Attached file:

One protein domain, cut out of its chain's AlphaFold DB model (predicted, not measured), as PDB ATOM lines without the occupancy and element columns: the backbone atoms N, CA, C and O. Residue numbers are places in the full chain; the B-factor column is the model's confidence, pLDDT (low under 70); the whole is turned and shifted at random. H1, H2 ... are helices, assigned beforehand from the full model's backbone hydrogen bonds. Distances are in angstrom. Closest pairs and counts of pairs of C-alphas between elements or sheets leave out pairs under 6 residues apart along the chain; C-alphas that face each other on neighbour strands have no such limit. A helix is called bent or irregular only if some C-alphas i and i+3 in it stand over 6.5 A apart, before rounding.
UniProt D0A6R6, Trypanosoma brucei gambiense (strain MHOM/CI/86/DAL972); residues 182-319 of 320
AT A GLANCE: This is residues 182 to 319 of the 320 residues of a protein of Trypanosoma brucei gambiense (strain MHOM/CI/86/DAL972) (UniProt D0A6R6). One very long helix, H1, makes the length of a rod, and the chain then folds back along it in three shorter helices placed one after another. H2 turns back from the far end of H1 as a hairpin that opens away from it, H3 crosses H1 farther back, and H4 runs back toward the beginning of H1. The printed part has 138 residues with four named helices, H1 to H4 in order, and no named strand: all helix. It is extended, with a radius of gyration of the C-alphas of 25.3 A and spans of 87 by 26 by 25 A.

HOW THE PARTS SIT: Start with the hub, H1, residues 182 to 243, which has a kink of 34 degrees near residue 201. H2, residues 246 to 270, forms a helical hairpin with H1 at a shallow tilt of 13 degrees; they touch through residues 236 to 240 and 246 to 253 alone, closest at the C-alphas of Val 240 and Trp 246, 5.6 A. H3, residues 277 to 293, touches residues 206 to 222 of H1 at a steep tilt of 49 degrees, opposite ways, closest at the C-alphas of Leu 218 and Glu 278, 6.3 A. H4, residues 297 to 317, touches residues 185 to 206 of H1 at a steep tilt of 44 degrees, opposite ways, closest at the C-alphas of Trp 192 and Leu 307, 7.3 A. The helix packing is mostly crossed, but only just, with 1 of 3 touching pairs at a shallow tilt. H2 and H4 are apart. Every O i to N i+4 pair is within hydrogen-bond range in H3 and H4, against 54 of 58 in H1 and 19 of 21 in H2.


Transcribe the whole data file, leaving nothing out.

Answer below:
One protein domain, cut out of its chain's AlphaFold DB model (predicted, not measured), as PDB ATOM lines without the occupancy and element columns: the backbone atoms N, CA, C and O. Residue numbers are places in the full chain; the B-factor column is the model's confidence, pLDDT (low under 70); the whole is turned and shifted at random. H1, H2 ... are helices, assigned beforehand from the full model's backbone hydrogen bonds. Distances are in angstrom. Closest pairs and counts of pairs of C-alphas between elements or sheets leave out pairs under 6 residues apart along the chain; C-alphas that face each other on neighbour strands have no such limit. A helix is called bent or irregular only if some C-alphas i and i+3 in it stand over 6.5 A apart, before rounding.
UniProt D0A6R6, Trypanosoma brucei gambiense (strain MHOM/CI/86/DAL972); residues 182-319 of 320
AT A GLANCE: This is residues 182 to 319 of the 320 residues of a protein of Trypanosoma brucei gambiense (strain MHOM/CI/86/DAL972) (UniProt D0A6R6). One very long helix, H1, makes the length of a rod, and the chain then folds back along it in three shorter helices placed one after another. H2 turns back from the far end of H1 as a hairpin that opens away from it, H3 crosses H1 farther back, and H4 runs back toward the beginning of H1. The printed part has 138 residues with four named helices, H1 to H4 in order, and no named strand: all helix. It is extended, with a radius of gyration of the C-alphas of 25.3 A and spans of 87 by 26 by 25 A.

HOW THE PARTS SIT: Start with the hub, H1, residues 182 to 243, which has a kink of 34 degrees near residue 201. H2, residues 246 to 270, forms a helical hairpin with H1 at a shallow tilt of 13 degrees; they touch through residues 236 to 240 and 246 to 253 alone, closest at the C-alphas of Val 240 and Trp 246, 5.6 A. H3, residues 277 to 293, touches residues 206 to 222 of H1 at a steep tilt of 49 degrees, opposite ways, closest at the C-alphas of Leu 218 and Glu 278, 6.3 A. H4, residues 297 to 317, touches residues 185 to 206 of H1 at a steep tilt of 44 degrees, opposite ways, closest at the C-alphas of Trp 192 and Leu 307, 7.3 A. The helix packing is mostly crossed, but only just, with 1 of 3 touching pairs at a shallow tilt. H2 and H4 are apart. Every O i to N i+4 pair is within hydrogen-bond range in H3 and H4, against 54 of 58 in H1 and 19 of 21 in H2.